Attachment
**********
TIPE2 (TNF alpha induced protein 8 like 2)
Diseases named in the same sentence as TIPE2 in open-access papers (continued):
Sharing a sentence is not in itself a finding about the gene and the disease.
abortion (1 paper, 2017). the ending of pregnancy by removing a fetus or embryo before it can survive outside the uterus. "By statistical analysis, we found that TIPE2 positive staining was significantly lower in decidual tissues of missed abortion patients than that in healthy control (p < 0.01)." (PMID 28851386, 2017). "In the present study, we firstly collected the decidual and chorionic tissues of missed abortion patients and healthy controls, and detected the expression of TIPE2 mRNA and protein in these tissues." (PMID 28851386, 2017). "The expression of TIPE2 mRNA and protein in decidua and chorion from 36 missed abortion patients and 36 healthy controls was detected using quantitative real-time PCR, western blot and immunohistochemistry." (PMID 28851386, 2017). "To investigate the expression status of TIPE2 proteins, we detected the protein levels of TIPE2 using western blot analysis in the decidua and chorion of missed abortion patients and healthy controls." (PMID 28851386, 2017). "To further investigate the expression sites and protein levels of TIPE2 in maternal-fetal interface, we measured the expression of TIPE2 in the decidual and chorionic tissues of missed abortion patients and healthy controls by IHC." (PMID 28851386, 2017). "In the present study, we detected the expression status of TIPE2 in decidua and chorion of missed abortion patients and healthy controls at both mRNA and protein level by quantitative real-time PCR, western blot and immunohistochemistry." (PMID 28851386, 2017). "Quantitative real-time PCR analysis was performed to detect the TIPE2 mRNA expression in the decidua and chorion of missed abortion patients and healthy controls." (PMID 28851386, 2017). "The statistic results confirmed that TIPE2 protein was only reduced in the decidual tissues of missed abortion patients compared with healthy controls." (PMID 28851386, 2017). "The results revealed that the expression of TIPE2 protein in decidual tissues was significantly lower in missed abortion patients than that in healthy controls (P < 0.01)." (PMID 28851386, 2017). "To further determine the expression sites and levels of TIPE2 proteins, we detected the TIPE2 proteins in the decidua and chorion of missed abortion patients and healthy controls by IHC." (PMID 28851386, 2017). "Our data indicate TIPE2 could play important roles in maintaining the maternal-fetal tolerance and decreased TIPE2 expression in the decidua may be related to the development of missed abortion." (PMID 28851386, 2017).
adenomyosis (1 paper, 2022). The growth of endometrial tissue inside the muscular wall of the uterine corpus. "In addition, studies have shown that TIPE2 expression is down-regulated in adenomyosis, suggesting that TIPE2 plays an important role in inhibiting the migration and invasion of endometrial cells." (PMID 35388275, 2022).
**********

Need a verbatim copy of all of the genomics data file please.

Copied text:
TIPE2 (TNF alpha induced protein 8 like 2)
Diseases named in the same sentence as TIPE2 in open-access papers (continued):
Sharing a sentence is not in itself a finding about the gene and the disease.
abortion (1 paper, 2017). the ending of pregnancy by removing a fetus or embryo before it can survive outside the uterus. "By statistical analysis, we found that TIPE2 positive staining was significantly lower in decidual tissues of missed abortion patients than that in healthy control (p < 0.01)." (PMID 28851386, 2017). "In the present study, we firstly collected the decidual and chorionic tissues of missed abortion patients and healthy controls, and detected the expression of TIPE2 mRNA and protein in these tissues." (PMID 28851386, 2017). "The expression of TIPE2 mRNA and protein in decidua and chorion from 36 missed abortion patients and 36 healthy controls was detected using quantitative real-time PCR, western blot and immunohistochemistry." (PMID 28851386, 2017). "To investigate the expression status of TIPE2 proteins, we detected the protein levels of TIPE2 using western blot analysis in the decidua and chorion of missed abortion patients and healthy controls." (PMID 28851386, 2017). "To further investigate the expression sites and protein levels of TIPE2 in maternal-fetal interface, we measured the expression of TIPE2 in the decidual and chorionic tissues of missed abortion patients and healthy controls by IHC." (PMID 28851386, 2017). "In the present study, we detected the expression status of TIPE2 in decidua and chorion of missed abortion patients and healthy controls at both mRNA and protein level by quantitative real-time PCR, western blot and immunohistochemistry." (PMID 28851386, 2017). "Quantitative real-time PCR analysis was performed to detect the TIPE2 mRNA expression in the decidua and chorion of missed abortion patients and healthy controls." (PMID 28851386, 2017). "The statistic results confirmed that TIPE2 protein was only reduced in the decidual tissues of missed abortion patients compared with healthy controls." (PMID 28851386, 2017). "The results revealed that the expression of TIPE2 protein in decidual tissues was significantly lower in missed abortion patients than that in healthy controls (P < 0.01)." (PMID 28851386, 2017). "To further determine the expression sites and levels of TIPE2 proteins, we detected the TIPE2 proteins in the decidua and chorion of missed abortion patients and healthy controls by IHC." (PMID 28851386, 2017). "Our data indicate TIPE2 could play important roles in maintaining the maternal-fetal tolerance and decreased TIPE2 expression in the decidua may be related to the development of missed abortion." (PMID 28851386, 2017).
adenomyosis (1 paper, 2022). The growth of endometrial tissue inside the muscular wall of the uterine corpus. "In addition, studies have shown that TIPE2 expression is down-regulated in adenomyosis, suggesting that TIPE2 plays an important role in inhibiting the migration and invasion of endometrial cells." (PMID 35388275, 2022).